by Carly Schorman
So, I’ve been a Playboy Manbaby fan since the band’s inception or, at least, since their very first show. And, as I’ve stated before, they keep getting better with every single album they put out (which is really saying something considering the band has been consistently putting out music since 2012).
I’m not bragging when I claim to have loved the Manbabies since they were Babybabies. I’m just trying to qualify the following statement: their new album really is their best album ever, hands down.
Playboy Manbaby will release Don’t Let it Be this coming weekend at The Trunk Space in downtown Phoenix. This much-anticipated follow-up to 2014’s Electric Babyman contains 11 feisty tracks that mark real growth for the band, musically speaking.
The songs on Don’t Let it Be are refined in a way we haven’t heard before from the punk-funk outfit. They go beyond the raw explosiveness of earlier releases to carefully constructed songcraft. And they do so without sacrificing that savage emotional force that made them a crowd favorite early on.
Don’t Let it Be kicks of with “You Can Be a Fascist Too” – the first single off the album which was released just in time for that inauspicious inauguration. Then the second track, “Last Man Standing”, highlights the band’s horns section – David Cosme (trumpet) and Ricky Smash (sax and we know that’s not your real name) – before “Bored Broke & Sober” takes over. “Cadillac Car” is already to be a crowd favorite and is in contention for personal favorite from the album along with the apocalyptic “I’m So Affluent” and the super rambunctious number, “White Jesus”.
The album bears the mark of maturation, not just in the lyrics, but in the instrumentation as well. The orchestration is thoughtful, impeccably timed, and, well, rowdy as fuck.
Robbie Pfeffer, lyricist and vocalist, has a reputation for being a blitzkrieg onstage. Offstage, however, he’s the guy that will pet your dog and ask about your mother. Rather than suggesting that these are two separate and oppositional expressions, I’m putting forth the argument that Pfeffer is the quintessential example of the much-maligned millennial. He’s the meta-millenial. Kind-hearted, community-focused, and facing a world that keeps threatening collapse with a can-do attitude. The existential angst runs high in these young ones, but that’s not going to stop them from cold-crushing outdated conventions with their dad-staches and second hand clothes. They were born to rage against the dying of the light. That mixture of humor and personal fortitude comes through in the lyrics on this album in high shine.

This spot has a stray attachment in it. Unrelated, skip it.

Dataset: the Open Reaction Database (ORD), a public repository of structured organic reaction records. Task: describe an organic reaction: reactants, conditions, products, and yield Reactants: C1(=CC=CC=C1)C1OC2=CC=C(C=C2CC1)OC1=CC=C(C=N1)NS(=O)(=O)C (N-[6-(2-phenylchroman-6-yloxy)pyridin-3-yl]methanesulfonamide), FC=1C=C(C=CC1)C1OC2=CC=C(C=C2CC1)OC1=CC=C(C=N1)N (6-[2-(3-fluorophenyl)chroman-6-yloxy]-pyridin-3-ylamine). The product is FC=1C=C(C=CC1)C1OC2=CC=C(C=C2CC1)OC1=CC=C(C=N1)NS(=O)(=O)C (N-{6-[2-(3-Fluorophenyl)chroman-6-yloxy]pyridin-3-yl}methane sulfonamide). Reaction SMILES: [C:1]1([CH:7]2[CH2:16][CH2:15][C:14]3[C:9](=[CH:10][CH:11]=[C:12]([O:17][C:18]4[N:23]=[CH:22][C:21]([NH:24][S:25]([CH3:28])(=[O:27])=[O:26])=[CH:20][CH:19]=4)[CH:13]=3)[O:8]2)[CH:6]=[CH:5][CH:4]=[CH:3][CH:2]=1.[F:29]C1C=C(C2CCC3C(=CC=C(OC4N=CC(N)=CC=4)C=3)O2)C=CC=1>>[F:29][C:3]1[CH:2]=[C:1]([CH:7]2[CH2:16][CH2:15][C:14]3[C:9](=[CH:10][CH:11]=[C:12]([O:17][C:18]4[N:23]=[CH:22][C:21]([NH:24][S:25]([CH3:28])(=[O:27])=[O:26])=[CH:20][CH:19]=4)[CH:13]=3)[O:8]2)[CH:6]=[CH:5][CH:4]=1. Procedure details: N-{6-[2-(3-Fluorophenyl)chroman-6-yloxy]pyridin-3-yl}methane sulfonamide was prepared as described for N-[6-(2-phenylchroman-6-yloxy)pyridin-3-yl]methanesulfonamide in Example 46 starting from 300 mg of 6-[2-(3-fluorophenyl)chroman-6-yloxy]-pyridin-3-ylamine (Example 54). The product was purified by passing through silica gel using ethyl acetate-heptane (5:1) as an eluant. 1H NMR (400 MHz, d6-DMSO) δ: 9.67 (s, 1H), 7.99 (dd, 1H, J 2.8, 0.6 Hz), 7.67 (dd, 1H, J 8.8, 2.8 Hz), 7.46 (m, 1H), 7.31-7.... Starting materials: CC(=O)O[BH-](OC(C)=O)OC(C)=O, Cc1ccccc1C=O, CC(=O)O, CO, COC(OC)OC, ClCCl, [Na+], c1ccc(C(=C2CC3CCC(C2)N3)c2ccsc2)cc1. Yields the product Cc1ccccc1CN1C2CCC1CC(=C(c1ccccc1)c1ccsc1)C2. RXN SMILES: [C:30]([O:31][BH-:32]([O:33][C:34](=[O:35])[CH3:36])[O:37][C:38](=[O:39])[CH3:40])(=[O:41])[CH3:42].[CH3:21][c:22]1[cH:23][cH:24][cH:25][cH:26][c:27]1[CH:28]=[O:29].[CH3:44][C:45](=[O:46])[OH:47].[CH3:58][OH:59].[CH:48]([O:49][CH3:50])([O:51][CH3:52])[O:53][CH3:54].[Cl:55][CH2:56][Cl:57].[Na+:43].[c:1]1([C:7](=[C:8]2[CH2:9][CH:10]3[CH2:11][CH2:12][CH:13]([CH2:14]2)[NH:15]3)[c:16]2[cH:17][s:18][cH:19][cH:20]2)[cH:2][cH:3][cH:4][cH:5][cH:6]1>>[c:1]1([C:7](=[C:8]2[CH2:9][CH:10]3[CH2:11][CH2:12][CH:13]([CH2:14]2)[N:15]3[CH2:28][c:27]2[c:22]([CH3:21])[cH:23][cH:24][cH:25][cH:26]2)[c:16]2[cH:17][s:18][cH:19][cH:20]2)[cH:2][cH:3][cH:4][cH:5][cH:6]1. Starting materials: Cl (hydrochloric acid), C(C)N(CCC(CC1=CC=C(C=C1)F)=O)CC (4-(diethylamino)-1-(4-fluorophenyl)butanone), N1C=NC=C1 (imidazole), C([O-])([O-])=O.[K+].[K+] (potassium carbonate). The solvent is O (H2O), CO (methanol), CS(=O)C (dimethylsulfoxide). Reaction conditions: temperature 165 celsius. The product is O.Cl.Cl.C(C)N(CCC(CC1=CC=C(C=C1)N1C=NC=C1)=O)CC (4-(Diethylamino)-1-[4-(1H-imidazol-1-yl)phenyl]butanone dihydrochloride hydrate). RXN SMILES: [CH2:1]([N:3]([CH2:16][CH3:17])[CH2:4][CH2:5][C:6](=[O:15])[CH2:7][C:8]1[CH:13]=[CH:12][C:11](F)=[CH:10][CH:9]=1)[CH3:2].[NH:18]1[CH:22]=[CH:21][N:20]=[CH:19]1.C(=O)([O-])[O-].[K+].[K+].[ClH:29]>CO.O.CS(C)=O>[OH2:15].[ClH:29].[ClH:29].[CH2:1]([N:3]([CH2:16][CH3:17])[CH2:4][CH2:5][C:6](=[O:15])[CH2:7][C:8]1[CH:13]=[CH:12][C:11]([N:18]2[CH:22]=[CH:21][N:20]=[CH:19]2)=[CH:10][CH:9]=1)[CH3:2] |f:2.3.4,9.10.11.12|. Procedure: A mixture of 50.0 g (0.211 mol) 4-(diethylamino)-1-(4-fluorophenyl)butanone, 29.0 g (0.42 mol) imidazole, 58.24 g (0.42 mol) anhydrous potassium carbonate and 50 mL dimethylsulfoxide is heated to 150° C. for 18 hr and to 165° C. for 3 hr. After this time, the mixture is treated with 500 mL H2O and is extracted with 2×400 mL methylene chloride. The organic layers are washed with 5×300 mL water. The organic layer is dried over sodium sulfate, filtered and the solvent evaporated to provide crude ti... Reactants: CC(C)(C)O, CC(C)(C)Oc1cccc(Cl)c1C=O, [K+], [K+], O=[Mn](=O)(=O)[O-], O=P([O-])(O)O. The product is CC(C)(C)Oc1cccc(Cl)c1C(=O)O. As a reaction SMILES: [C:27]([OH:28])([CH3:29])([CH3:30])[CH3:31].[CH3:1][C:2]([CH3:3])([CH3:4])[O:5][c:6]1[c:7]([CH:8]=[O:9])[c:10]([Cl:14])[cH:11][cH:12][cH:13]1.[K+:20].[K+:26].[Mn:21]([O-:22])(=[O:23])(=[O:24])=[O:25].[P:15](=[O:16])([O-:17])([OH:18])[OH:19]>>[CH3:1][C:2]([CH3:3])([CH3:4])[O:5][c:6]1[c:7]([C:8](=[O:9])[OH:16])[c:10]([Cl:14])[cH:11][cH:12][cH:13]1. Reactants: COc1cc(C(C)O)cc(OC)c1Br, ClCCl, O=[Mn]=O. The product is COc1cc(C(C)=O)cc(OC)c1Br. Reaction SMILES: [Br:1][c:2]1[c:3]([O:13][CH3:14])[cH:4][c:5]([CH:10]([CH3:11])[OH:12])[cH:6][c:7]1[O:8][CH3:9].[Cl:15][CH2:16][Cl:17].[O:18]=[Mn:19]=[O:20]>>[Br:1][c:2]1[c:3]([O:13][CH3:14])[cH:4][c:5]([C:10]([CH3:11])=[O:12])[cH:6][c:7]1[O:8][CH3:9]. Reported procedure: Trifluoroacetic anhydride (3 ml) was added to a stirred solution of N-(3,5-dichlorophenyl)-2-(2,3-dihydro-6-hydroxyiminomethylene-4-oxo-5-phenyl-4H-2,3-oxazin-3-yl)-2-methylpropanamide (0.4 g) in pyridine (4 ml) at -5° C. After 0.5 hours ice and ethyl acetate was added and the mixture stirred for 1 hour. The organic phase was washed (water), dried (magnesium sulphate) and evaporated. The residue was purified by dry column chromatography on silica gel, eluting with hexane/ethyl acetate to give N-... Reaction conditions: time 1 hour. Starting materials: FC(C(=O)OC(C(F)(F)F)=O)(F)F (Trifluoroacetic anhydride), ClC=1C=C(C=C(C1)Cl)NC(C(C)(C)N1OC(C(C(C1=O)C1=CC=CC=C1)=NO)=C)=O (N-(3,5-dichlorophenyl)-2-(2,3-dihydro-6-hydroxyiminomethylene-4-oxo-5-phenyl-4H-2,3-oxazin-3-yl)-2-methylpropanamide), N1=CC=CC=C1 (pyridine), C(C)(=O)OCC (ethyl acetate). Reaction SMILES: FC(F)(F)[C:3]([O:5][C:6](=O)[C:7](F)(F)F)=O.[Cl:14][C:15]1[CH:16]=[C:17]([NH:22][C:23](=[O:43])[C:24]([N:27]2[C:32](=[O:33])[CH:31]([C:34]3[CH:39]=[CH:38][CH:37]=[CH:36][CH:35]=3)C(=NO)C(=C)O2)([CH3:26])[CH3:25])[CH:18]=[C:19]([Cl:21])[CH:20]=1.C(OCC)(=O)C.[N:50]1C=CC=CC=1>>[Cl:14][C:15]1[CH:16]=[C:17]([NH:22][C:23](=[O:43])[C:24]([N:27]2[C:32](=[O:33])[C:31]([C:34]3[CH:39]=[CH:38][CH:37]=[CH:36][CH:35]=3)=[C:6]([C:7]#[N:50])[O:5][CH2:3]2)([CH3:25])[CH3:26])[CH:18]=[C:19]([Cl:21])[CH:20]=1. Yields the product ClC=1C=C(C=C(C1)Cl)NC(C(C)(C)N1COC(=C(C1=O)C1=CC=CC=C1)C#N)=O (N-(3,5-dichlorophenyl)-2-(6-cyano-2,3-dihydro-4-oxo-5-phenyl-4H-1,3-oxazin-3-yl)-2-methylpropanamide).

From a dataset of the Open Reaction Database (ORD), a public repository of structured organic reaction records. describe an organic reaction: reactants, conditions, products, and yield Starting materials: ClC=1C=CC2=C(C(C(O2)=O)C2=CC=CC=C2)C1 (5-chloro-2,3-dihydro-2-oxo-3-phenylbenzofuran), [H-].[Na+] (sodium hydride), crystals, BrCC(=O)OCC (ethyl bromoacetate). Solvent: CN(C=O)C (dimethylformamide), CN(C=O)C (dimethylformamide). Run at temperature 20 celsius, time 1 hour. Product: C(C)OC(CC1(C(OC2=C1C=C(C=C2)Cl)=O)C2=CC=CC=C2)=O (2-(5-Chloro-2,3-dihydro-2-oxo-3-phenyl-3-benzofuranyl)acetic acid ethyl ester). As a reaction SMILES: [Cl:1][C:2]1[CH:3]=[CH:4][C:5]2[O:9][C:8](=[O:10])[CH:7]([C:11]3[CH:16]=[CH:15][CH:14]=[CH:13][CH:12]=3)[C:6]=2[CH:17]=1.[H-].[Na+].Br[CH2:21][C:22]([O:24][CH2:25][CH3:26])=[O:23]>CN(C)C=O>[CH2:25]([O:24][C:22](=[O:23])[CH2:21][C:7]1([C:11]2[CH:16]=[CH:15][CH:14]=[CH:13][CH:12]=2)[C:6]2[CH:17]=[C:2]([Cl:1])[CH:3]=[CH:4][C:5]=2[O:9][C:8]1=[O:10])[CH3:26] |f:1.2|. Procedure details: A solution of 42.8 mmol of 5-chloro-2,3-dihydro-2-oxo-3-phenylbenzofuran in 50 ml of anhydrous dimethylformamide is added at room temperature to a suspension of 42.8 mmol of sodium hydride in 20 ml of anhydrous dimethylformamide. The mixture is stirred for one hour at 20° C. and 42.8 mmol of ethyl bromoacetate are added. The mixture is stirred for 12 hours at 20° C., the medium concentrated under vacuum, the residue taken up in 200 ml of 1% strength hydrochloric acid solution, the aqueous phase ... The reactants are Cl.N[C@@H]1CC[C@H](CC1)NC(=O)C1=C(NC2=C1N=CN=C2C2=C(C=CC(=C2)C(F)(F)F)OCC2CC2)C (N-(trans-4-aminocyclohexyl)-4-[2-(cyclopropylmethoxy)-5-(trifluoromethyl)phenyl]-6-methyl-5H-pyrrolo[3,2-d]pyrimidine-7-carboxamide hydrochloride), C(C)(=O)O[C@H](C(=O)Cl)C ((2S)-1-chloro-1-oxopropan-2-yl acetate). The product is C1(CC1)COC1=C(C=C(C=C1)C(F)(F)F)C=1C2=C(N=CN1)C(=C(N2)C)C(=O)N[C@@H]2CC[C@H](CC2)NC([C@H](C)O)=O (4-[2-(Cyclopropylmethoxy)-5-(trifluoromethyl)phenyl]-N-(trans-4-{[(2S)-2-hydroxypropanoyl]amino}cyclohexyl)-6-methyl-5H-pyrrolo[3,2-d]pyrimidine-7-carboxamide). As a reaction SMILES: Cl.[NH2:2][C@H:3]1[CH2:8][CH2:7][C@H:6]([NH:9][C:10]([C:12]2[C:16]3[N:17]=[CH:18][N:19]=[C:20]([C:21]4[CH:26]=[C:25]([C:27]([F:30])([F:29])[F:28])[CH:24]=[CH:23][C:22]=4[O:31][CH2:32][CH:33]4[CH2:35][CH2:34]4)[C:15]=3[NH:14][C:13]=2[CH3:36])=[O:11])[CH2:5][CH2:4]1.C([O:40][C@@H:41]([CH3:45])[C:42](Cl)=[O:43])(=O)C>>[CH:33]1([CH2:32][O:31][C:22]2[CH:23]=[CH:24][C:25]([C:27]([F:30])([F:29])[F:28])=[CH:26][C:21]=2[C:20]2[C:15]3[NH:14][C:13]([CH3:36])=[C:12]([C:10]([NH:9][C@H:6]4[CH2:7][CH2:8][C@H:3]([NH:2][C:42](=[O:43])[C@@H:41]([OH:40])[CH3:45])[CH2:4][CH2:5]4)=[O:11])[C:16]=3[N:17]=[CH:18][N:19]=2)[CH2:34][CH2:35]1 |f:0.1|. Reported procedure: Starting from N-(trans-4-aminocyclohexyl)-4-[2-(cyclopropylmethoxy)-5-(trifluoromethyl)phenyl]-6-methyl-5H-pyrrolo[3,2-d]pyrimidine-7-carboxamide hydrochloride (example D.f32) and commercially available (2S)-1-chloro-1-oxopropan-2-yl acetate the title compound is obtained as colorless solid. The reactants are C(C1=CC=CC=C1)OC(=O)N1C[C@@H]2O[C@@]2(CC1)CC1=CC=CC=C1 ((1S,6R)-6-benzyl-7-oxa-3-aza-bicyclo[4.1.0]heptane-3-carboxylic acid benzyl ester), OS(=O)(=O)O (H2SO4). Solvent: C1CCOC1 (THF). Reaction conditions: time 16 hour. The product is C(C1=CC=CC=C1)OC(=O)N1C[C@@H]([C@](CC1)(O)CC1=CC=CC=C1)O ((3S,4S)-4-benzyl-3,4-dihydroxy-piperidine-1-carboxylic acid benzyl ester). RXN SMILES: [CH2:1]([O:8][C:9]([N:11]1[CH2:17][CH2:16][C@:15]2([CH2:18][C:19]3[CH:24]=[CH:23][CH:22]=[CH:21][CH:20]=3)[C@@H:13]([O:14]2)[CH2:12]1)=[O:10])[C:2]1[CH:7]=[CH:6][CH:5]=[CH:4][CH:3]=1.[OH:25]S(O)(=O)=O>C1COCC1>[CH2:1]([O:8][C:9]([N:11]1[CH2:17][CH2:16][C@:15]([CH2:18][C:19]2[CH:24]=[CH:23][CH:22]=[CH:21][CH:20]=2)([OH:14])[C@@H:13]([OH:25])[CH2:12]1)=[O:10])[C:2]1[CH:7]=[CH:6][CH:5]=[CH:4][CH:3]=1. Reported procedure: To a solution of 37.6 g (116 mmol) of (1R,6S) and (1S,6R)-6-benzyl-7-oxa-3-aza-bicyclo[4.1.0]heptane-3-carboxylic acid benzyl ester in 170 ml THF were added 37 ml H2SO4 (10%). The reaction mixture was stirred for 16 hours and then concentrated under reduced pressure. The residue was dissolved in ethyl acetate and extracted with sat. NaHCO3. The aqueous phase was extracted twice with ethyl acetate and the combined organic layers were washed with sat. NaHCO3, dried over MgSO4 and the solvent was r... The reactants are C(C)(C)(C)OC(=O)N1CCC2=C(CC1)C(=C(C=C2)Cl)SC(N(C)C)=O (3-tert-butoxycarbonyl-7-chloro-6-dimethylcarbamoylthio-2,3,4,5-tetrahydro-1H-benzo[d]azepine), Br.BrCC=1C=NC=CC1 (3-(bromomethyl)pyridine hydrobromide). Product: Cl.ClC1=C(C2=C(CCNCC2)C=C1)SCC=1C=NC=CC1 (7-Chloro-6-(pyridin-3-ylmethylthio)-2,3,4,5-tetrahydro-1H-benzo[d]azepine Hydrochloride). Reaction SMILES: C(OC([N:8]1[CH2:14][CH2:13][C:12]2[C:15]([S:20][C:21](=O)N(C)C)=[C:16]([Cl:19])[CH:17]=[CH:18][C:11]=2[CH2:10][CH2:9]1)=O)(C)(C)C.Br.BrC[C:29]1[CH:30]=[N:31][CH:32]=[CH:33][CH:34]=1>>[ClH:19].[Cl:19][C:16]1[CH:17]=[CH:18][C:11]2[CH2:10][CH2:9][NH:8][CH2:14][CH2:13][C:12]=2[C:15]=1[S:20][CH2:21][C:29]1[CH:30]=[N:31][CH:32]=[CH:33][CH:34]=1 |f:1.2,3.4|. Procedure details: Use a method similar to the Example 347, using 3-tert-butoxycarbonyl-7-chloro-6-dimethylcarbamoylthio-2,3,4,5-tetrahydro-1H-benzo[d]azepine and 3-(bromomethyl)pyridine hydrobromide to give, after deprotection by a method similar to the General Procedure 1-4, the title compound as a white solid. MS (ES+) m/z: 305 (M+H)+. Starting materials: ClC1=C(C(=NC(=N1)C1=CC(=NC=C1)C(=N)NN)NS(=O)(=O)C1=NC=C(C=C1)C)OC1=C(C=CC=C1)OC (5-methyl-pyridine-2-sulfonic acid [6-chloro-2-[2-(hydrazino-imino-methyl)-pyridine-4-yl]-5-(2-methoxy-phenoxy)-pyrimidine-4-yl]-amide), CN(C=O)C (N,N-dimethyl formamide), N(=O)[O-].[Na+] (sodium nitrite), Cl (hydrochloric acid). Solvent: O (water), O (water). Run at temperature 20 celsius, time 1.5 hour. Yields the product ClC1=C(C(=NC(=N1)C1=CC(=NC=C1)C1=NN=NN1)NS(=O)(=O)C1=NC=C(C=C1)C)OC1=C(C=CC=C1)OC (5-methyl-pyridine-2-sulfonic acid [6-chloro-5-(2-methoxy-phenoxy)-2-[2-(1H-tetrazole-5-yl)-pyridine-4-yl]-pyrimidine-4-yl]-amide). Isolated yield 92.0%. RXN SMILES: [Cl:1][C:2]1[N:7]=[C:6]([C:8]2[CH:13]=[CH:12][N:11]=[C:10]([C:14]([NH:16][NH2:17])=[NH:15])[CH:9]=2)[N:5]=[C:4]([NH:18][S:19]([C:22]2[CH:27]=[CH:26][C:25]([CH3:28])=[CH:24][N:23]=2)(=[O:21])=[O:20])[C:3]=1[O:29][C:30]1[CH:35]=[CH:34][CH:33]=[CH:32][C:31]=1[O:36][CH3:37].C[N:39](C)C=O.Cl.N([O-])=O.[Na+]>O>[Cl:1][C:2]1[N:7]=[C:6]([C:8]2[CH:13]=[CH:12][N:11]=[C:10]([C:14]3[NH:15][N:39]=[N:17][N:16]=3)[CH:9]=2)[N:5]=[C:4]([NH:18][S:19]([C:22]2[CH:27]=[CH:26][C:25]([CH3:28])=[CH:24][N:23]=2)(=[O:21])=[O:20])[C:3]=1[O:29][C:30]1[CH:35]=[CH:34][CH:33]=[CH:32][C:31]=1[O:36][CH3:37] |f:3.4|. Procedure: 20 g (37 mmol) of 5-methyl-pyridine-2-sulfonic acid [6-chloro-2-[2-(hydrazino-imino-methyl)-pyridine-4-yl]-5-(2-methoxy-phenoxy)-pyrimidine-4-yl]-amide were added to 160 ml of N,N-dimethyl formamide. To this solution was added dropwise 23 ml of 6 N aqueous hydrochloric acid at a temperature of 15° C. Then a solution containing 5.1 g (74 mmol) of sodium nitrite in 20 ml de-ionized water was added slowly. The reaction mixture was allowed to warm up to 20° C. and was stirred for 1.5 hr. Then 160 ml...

If you go in for the riled-up cross-genre style of music Playboy Manbaby has become known for over the years, Don’t Let It Be might be you’re favorite album this year. You’ll laugh. You’ll dance. You might call your boss and quit your job so it might be best to hide your phone before smashing that play button. This album has that fury in equal measure to that signature Playboy Manbaby humor.
In keeping with the “For the Record” tradition, I had the chance to ask Robbie Pfeffer some questions about the album, the impending release show, and what’s next for Playboy Manbaby.
YabYum: Let’s start with all the details. Where did you record the album? Who helped out?
Robbie Pfeffer: We recorded with Eamon Ford at his old house, then at Chad[Dennis, the drummer]’s house, then at his new house. Lots of different houses. A ton of people have offered me great feedback on this album and helped it become what it is. Also we’re really stoked to have Lolipop and Dirty Water Records help make it a tangible thing!
So, what’s with the title? Do you bear some Beatles’ ill will?
I think it fits the album pretty well, it kind of sets the tone that this is not going to be a “chill” experience.